Prince Albert and Princess Charlene say ‘I do’Agence France-Presse
MONACO—Prince Albert II of Monaco and his South African bride Princess Charlene married in a religious ceremony on Saturday, solemnizing their union in front of 800 royal and celebrity guests.
Arrayed in a stunning Armani gown cut from 130 meters of silk and studded with 40,000 crystals, the world’s newest royal stole occasional smiling glances at her husband and after the vows, which followed Friday’s civil wedding.
Archbishop Bernard Barsi of Monaco asked each whether they accepted each other “for better, for worse, for richer, for poorer, in sickness and in health, until death do you part.” Both replied with a firm: “Yes.”
Then, in front of witnesses, the couple — Charlene, noticeably less tense than she had been at the first ceremony, and occasionally smiling — exchanged 18-carat rings in white gold and platinum by the House of Cartier.
South African singer Pumela Matshikiza celebrated with a popular, upbeat wedding song from Charlene’s homeland: “Diviner of the roadways, the knock knock beetle / It just passed by here, the knock knock beetle.”
Some 800 guests attended the service in the palace, and another 3,800 were outside watching on a large screen, cheering as popular guests like James Bond actor Roger Moore and former French first lady Bernadette Chirac arrived.
Aside from France’s President Nicolas Sarkozy and the kings and queens of Sweden and Belgium, the crowd included fashion designers, models, sportsmen, more minor royals and senior officials from the tiny principality.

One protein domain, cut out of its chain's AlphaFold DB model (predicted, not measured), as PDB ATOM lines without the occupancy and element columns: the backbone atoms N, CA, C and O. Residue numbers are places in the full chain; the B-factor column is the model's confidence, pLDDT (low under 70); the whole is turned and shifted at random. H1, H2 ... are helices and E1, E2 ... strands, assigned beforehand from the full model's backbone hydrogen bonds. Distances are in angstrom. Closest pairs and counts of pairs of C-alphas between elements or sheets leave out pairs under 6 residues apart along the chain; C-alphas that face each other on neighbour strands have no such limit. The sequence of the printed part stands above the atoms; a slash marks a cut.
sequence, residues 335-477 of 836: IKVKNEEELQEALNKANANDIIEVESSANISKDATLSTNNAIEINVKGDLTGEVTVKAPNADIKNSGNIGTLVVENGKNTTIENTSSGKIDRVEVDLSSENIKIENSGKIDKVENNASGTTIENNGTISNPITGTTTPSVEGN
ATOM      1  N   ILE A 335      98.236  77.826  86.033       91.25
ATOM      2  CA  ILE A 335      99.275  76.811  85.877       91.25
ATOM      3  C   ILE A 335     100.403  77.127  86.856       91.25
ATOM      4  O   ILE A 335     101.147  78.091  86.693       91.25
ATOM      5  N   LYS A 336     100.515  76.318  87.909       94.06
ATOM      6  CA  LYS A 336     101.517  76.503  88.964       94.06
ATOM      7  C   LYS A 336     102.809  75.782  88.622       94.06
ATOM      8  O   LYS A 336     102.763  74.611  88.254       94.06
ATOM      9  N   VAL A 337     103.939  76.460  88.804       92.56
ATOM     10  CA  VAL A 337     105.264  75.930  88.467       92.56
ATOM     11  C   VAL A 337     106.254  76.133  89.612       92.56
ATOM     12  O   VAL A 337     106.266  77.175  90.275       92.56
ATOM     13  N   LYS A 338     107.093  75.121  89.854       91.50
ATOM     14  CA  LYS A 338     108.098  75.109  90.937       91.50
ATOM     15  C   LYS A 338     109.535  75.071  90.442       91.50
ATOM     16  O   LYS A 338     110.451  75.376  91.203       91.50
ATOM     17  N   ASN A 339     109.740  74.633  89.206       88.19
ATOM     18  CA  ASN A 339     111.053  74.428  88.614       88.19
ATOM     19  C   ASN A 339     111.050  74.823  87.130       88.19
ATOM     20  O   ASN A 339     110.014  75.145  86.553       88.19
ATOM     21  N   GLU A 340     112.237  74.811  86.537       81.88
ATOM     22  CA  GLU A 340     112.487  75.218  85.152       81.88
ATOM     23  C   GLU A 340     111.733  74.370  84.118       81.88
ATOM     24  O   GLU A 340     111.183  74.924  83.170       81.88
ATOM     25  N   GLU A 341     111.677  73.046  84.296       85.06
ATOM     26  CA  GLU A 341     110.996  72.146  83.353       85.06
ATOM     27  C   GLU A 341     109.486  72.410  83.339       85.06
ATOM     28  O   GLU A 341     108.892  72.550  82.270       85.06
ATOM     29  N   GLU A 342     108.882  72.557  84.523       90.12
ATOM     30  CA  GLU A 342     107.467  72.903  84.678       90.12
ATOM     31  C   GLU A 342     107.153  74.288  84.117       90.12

Organizers hoped the glamour of the spectacle would distract from gossip after Monaco officials privately admitted there is “truth” in a rumour that Albert faces a paternity test following a claim by a pregnant former lover.
Reports the princess was furious and threatened to leave when she learned her prince’s latest secret had overshadowed the build-up to the wedding, but the event itself has gone smoothly and the Monegasques are philosophical.
Organizers admitted, however, that there had been a “hiccup” in preparations following an incident at Monaco’s heliport, but did not confirm reports that Charlene had contemplated fleeing home to South Africa.
“We can’t remake the prince. It’s a modern marriage. Charlene has known him for a long time and accepts it,” shrugged a 30-something wellwisher, insisting on remaining anonymous like many of Monaco’s 7,810-strong native population.
Albert, at 53, is two decades older than his blonde bride and has two children from previous relationships.
But even if a third or a fourth is confirmed he will still not have an official heir until his lawful wife bears him one.
“We just want the Grimaldi dynasty to continue,” said a 72-year-old Monegasque, a direct descendant of a group of Genoan migrants who settled the rocky Riviera outcrop and future tax haven in 1775.
Guests arrived in a cavalcade of 200 BMW 7 Series limousines and striding across the red carpet towards the palace, with early arrivals including Czech supermodel Karolina Kurkova and retired tennis ace Henri Leconte.
Pop star Jean-Michel Jarre received warm applause from locals still grateful for the previous night’s spectacular concert. Heels were high, hats were broad and many guests seemed to have ignored a request for covered shoulders.
Charlene had appeared tense but poised at her civil marriage ceremony on Friday in the throne room of her palace, but relaxed slightly at a buffet for Monaco’s people, where she posed for pictures and hugged babies.
Later, she and the prince joined an estimated 80,000 people, double the normal population of the state, at the waterfront for Jarre’s show.
The bride and her beau were to cross the city state in an open-topped Lexus hybrid, a gesture to the prince’s green credentials amid otherwise extravagant scenes of champagne quaffing and fireworks.
The wedding feast will be held at the opera house opposite the casino, a site of glamor in an otherwise grim jungle of concrete 1970s blocks, and — with private banking — the source of much of the city-state’s wealth.